I know its almost an impossibility but I hope Cardinal Dolan gets chosen as the new pope simply for my personal amusement.

That would be too epic...


He's hilarious. I went to Easter mass last year at St. Patrick Cathedral in NYC. He comes across almost as an Irish stereotype. I could definitely see him in a bar swilling Guiness and whiskey, telling off color jokes and cursing like a sailor.
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Old 02-13-2013, 12:21 PM   #71
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Default Re: Pope Benedict XVI to resign

Funny to see how differently you guys in the US see things.

There is absolutely no doubt here in Italy that BXVI did not abdicate because of whatever "secret report/documentary" you guys are babbling about.
(The alleged "sex scandal" is water under the bridge. Actually Ratzinger has been one of the most active Popes against pedophilia in the Church - which, with all due respect to actual victims and their suffering, remains a statistical nullity).

JPII was in the saddle, despite his illness, until he died... because everyone in the Vatican was with him and he could trust ALL of his cooperators.
This is probably not the case for BXVI; there is a very well-known clash between two factions in the Vatican, one which is faithful to Ratzinger (guided by the president of Italian Episcopes, cardinal Angelo Bagnasco) and one which is not (led by the Vatican State Secretary, cardinal Tarcisio Bertone).

This is the most common line of thought among vaticanists.
I am not saying I agree with it, but it seems reasonable.
Certainly much more than an HBO documentary


As concerns the next Conclave...
If the above interpretation of BXVI's abdication is correct, then it is to be expected that Ratzinger also did it so as to let his "faction" hold the keys to the elections.
(And no, Dolan is not really a strong candidate... no US cardinal really is, understandably).

Last edited by Jasi : 02-13-2013 at 12:24 PM.
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Old 02-13-2013, 12:47 PM   #72
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Default Re: Pope Benedict XVI to resign

Interesting Jasi. Are you a Catholic?

Also, what does Andrea Bargnagni think about all this?
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Old 02-13-2013, 12:55 PM   #73
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Default Re: Pope Benedict XVI to resign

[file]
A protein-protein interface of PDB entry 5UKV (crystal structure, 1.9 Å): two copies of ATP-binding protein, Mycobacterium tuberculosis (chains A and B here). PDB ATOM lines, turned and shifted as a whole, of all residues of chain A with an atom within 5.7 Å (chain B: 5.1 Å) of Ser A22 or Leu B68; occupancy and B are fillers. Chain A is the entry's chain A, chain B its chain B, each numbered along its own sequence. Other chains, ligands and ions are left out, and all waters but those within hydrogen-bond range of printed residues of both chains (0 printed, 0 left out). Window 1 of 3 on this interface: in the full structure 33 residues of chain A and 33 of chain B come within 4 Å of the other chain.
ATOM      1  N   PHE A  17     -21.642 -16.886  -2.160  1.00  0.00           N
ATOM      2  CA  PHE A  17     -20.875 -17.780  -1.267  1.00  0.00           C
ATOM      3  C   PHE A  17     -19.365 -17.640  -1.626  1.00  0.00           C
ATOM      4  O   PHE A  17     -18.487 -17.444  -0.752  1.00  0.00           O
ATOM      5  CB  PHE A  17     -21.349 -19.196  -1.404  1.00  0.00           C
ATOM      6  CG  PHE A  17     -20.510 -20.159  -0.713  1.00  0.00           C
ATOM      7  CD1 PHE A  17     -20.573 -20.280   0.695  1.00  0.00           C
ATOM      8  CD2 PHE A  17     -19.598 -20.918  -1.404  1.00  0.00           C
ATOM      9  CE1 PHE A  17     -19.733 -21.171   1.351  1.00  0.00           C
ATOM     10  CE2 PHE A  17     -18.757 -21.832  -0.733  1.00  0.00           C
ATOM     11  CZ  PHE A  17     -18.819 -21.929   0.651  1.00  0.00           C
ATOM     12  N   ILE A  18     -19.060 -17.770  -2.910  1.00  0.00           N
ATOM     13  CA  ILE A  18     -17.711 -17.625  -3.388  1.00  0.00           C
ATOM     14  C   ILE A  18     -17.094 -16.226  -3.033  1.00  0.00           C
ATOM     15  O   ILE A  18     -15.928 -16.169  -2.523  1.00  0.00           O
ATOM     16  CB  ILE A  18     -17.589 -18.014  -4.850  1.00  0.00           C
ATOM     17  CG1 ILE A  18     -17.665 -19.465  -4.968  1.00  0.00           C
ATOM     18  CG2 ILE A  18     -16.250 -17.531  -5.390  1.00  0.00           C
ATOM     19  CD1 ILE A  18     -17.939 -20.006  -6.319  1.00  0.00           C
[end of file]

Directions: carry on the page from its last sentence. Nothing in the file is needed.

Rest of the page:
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Originally Posted by Scoooter
Interesting Jasi. Are you a Catholic?

Also, what does Andrea Bargnagni think about all this?

1) Yes.
2) As far as I know he hasn't issued any official statement on the matter, despite the remarkable anticipation from all cardinals and vaticanists. It's spelled Bargnani by the way.
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Old 02-13-2013, 01:12 PM   #74
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Default Re: Pope Benedict XVI to resign

Quote:
Originally Posted by Jasi
Funny to see how differently you guys in the US see things.

There is absolutely no doubt here in Italy that BXVI did not abdicate because of whatever "secret report/documentary" you guys are babbling about.
(The alleged "sex scandal" is water under the bridge. Actually Ratzinger has been one of the most active Popes against pedophilia in the Church - which, with all due respect to actual victims and their suffering, remains a statistical nullity).

JPII was in the saddle, despite his illness, until he died... because everyone in the Vatican was with him and he could trust ALL of his cooperators.
This is probably not the case for BXVI; there is a very well-known clash between two factions in the Vatican, one which is faithful to Ratzinger (guided by the president of Italian Episcopes, cardinal Angelo Bagnasco) and one which is not (led by the Vatican State Secretary, cardinal Tarcisio Bertone).

This is the most common line of thought among vaticanists.
I am not saying I agree with it, but it seems reasonable.
Certainly much more than an HBO documentary


As concerns the next Conclave...
If the above interpretation of BXVI's abdication is correct, then it is to be expected that Ratzinger also did it so as to let his "faction" hold the keys to the elections.
(And no, Dolan is not really a strong candidate... no US cardinal really is, understandably).

Exactly. It's that old american thinking that they influence everything.
HBO documentary. It does not mean anything to catholics around the world, let alone the Cardinals in the Vatican (some probably don't even know what HBO is).
Of couse I feel sorry for victims of those sick priests (and even one case is already a shame for the Church). But like you said, it's statistical nullity. 99% of priests have never been accused of anything.
Studies by Charol Shakeshaft commissioned by the United States Department of Education show that abuse in schools are 100 times worse than by priests.
Another study (became a book) by non Catholic Penn State Professor Philip Jenkins show that:
Statistically, of all the professions, Christian clergy are least likely to offend. Doctors, Farmers and Teachers are the professions most likely to abuse children–not clergy;
Among clergy offenders Catholic priests are least likely to offend.

But of course those won't get much press cause the anti-catholic bias is so big in some countries that you have people claiming Ratzinger was a Nazi (when even an anti-catholic like Bill Maher apologized for calling him a Nazi). Ratzinger like every german boy had to join the Hitler Youth and later join the army. He deserted and has never written or said anything pro nazism in his entire life (actuallu he has written against it several times).

Links:

http://www.lifesitenews.com/news/arc...0/apr/10040101
http://www.amazon.com/Pedophiles-Pri...621241-6611257